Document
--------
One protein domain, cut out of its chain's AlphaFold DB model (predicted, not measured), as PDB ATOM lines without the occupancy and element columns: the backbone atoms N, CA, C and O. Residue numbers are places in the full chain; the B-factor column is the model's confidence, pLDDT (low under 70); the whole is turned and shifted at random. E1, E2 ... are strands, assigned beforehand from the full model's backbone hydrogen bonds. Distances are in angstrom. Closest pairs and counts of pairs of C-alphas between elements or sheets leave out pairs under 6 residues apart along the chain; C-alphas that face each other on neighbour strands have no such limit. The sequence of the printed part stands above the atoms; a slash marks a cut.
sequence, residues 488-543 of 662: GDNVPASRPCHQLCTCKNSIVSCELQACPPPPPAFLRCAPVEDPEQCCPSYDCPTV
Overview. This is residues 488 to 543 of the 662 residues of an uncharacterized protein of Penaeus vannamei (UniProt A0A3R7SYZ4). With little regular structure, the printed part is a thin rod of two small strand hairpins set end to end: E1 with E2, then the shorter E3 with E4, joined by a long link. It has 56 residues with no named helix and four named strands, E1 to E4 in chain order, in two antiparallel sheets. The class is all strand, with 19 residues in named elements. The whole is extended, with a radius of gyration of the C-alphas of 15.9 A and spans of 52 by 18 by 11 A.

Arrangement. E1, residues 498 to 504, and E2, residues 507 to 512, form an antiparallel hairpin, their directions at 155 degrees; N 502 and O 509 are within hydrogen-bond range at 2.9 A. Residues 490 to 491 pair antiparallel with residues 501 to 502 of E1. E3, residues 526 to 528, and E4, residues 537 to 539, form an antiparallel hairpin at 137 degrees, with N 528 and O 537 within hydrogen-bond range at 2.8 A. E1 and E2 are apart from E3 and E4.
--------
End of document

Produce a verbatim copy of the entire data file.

One protein domain, cut out of its chain's AlphaFold DB model (predicted, not measured), as PDB ATOM lines without the occupancy and element columns: the backbone atoms N, CA, C and O. Residue numbers are places in the full chain; the B-factor column is the model's confidence, pLDDT (low under 70); the whole is turned and shifted at random. E1, E2 ... are strands, assigned beforehand from the full model's backbone hydrogen bonds. Distances are in angstrom. Closest pairs and counts of pairs of C-alphas between elements or sheets leave out pairs under 6 residues apart along the chain; C-alphas that face each other on neighbour strands have no such limit. The sequence of the printed part stands above the atoms; a slash marks a cut.
sequence, residues 488-543 of 662: GDNVPASRPCHQLCTCKNSIVSCELQACPPPPPAFLRCAPVEDPEQCCPSYDCPTV
Overview. This is residues 488 to 543 of the 662 residues of an uncharacterized protein of Penaeus vannamei (UniProt A0A3R7SYZ4). With little regular structure, the printed part is a thin rod of two small strand hairpins set end to end: E1 with E2, then the shorter E3 with E4, joined by a long link. It has 56 residues with no named helix and four named strands, E1 to E4 in chain order, in two antiparallel sheets. The class is all strand, with 19 residues in named elements. The whole is extended, with a radius of gyration of the C-alphas of 15.9 A and spans of 52 by 18 by 11 A.

Arrangement. E1, residues 498 to 504, and E2, residues 507 to 512, form an antiparallel hairpin, their directions at 155 degrees; N 502 and O 509 are within hydrogen-bond range at 2.9 A. Residues 490 to 491 pair antiparallel with residues 501 to 502 of E1. E3, residues 526 to 528, and E4, residues 537 to 539, form an antiparallel hairpin at 137 degrees, with N 528 and O 537 within hydrogen-bond range at 2.8 A. E1 and E2 are apart from E3 and E4.